John I. Gilderbloom

Professor of Urban Planning and Director of the Center for Sustainable Urban Neighborhoods, University of Louisville

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About John

Gilderbloom’s primary areas of research are housing, community development, urban policy in radical cities (Amsterdam/Havana), green/sustainable urbanism, advanced research methods/statistics, and experiential learning in graduate education. His research has earned him numerous awards and recognitions throughout his career, including being ranked one of the “Top 100 Urban Thinkers in the World.” He has conducted extensive research and published widely on rent control and tenants’ rights and on the development of affordable, accessible, and attractive housing for all – and for poor or otherwise marginalized neighborhoods in particular. Gilderbloom acted as a consultant for the Clinton administration on various projects. In his position at the University of Louisville, he enjoys working with motivated and creative graduate students who love to publish cutting edge research.


How Environmental Toxins Reduce Life Expectancy in Many American Neighborhoods

  • John I. Gilderbloom

In the News

Opinion: "How Many More Children Must Be Hurt by Pollution?," John I. Gilderbloom (with Gregory D. Squires and Isaiah Kingsberry), Center for Primary Care Harvard Medical School, March 3, 2021.
Opinion: "Pollution Is a Form of Racial Injustice Crippling Western Louisville," John I. Gilderbloom (with Gregory D. Squires, LaGlenda Reed, Dwan Turner, and Michael Brazley), Courier Journal, January 28, 2021.
Opinion: "Pollution in Black Neighborhoods Part of Louisville’s Systemic Racism," John I. Gilderbloom (with Gregory D. Squires, Robert P. Friedland, and Dwan Turner), Courier Journal, June 25, 2020.
Research discussed by Alfred Miller, in "Reviving the Neighborhood May be as Easy as Painting Your Home Pink," Louisville Courier Journal, October 9, 2018.
Research discussed by Lexy Gross, in "4 Reasons Two-Way Streets are Better," Courier-Journal, February 26, 2016.
Quoted by Eric Jaffe in "The Many Benefits of Making One-Way Streets Two-Way," Citylab, July 20, 2015.
Opinion: "Study Found PVA Assessments Fair," John I. Gilderbloom, Courier-Journal, May 14, 2015.
Quoted by Emily Badger in "Why One-Way Streets are Bad for Everyone but Speeding Cars," The Washington Post, April 17, 2015.
Opinion: "'Two-Ways' to Fix Our Neighborhoods," John I. Gilderbloom (with William Riggs), Planetizen, April 8, 2015.
Quoted by Richard Florida in "Walkability is Good for You," Citylab, December 11, 2014.


"Investors: The Missing Piece in the Foreclosure Racial Gap Debate" (with Joshua D. Ambrosius, Gregory D. Squires, Matthew J. Hankla, and Zachary E. Kenitzer). Journal of Urban Affairs 34, no. 5 (2012): 559-582.
Examines how speculation by investors in majority African-American neighborhoods along with degree of walkability and the concentration of high-priced loans have contributed to recent increases in foreclosures and variation across neighborhoods. Together, the findings demonstrate that these three factors help to better explain the contemporary causes of greater foreclosures in African-American neighborhoods.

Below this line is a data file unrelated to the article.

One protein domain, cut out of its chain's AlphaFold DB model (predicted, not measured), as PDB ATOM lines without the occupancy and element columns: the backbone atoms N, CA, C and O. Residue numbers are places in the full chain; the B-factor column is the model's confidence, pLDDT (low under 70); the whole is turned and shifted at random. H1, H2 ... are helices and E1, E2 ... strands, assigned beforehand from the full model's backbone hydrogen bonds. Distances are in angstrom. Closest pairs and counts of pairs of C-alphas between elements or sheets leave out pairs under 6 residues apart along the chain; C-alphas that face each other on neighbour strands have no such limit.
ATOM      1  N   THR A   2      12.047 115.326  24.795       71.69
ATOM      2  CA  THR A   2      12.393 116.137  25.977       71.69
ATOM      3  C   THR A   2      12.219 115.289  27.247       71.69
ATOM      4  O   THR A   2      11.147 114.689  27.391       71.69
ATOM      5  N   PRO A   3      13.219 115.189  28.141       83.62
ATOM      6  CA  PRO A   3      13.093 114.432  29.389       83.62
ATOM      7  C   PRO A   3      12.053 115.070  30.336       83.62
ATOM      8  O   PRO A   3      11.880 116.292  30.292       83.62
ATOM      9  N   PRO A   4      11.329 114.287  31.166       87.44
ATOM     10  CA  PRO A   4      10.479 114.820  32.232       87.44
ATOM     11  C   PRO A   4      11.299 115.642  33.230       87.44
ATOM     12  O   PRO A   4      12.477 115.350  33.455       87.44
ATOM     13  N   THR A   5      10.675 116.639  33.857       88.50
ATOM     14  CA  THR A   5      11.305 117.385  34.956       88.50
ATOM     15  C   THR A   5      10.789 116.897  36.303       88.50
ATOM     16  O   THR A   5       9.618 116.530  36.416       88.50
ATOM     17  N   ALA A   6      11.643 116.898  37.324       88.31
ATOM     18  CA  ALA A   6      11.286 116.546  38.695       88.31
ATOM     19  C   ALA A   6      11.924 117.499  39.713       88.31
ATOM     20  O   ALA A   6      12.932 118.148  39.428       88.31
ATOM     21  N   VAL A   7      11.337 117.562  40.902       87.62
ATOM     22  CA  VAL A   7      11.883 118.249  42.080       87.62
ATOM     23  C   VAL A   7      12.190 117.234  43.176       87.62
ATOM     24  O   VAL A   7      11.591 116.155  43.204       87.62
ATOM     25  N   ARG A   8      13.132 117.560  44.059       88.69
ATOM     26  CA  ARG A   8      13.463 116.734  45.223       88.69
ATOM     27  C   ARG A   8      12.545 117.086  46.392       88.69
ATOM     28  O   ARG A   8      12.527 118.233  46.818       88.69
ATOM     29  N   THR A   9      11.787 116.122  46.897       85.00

"Invisible City: Housing, Poverty and New Urbanism" (University of Texas Press, 2008).
Draws on fascinating case studies in Houston, Louisville, and New Orleans, and analyzes census information as well as policy reports to offer a comprehensive, engaging, and optimistic theory of how housing can be remade with a progressive vision.
"Promise and Betrayal: The University and the Battle for Sustainable Urban Neighborhoods " (with R. L. Mullins and Jr.) (State University of New York Press, 2005).
Details how higher education institutions can play an important role in helping to revitalize our poor neighborhoods by forming partnerships with public, private, and nonprofit groups; advocates leaving the "ivory tower" and supplying the community with expert knowledge as well as creative and technical resources.
"Community Versus Commodity: Tenants and the American City" (with Stella M. Capek) (State University of New York Press, 1992).
Examines the progressives as a movement coming to power, investigates progressive housing policies once in power and offers a wealth of information about tenant behavior and attitudes.
"Rethinking Rental Housing " (with Richard P. Appelbaum) (Temple University Press, 1987).
Challenges conventional assumptions concerning the operation of housing markets and provide policy alternatives directed at the needs of low- and moderate-income families. Includes a discussion of tenant movements that have tried to implement community values in opposition to values of development and landlord capital.
Rent Control: A Source Book (Foundation for National Progress, Housing Information Center, 1981).
Isolates the effects of rent control by systematically examining a comparable set of rent-controlled and non-rent-controlled cities and by adequately controlling for potentially confounding effects.